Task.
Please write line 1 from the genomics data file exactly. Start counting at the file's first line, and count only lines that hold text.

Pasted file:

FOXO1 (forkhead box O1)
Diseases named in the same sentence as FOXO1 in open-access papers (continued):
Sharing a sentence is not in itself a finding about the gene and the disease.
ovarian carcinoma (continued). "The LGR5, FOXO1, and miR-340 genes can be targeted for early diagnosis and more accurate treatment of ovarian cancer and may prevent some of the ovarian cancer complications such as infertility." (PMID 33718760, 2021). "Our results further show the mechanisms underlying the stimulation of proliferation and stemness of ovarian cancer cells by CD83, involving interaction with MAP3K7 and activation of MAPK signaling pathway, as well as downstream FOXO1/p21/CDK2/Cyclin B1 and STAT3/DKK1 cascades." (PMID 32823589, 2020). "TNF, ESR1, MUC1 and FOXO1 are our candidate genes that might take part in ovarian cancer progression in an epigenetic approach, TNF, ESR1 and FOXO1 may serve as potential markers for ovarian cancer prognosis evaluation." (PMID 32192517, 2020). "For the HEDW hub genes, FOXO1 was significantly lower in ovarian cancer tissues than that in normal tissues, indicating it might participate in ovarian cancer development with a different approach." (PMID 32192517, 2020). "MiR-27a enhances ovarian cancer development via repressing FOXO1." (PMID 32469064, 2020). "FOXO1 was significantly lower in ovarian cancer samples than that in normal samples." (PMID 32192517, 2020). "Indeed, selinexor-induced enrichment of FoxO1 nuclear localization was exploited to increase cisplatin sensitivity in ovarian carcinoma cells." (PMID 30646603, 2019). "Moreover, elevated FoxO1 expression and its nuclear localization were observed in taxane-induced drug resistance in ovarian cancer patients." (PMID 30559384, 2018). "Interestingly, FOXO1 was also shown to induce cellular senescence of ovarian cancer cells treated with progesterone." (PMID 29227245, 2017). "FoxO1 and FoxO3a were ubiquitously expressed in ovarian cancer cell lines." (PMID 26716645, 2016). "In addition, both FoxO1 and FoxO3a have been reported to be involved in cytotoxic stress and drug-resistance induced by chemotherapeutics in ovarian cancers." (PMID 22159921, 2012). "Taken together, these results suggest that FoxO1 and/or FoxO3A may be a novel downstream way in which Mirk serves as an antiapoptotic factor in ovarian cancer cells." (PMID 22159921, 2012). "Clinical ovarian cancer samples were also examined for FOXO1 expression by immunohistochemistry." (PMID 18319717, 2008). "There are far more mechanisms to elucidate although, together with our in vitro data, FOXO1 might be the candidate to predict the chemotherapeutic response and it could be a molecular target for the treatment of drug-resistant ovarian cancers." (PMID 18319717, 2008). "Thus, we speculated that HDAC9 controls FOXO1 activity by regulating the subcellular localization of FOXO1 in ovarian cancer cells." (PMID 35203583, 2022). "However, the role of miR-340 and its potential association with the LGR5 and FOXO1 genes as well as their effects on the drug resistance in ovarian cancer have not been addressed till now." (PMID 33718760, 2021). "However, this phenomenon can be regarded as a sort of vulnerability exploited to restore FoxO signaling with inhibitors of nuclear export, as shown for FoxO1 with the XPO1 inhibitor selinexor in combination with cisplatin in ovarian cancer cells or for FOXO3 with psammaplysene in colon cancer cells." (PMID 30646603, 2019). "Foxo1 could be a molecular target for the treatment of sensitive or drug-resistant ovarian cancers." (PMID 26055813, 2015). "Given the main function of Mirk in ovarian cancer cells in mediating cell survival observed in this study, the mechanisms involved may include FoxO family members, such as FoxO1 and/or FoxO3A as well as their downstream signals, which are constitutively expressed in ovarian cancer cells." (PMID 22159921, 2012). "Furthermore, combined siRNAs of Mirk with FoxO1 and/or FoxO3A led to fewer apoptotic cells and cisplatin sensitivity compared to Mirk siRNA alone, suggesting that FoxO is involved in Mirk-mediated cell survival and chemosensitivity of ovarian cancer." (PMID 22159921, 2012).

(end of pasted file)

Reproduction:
FOXO1 (forkhead box O1)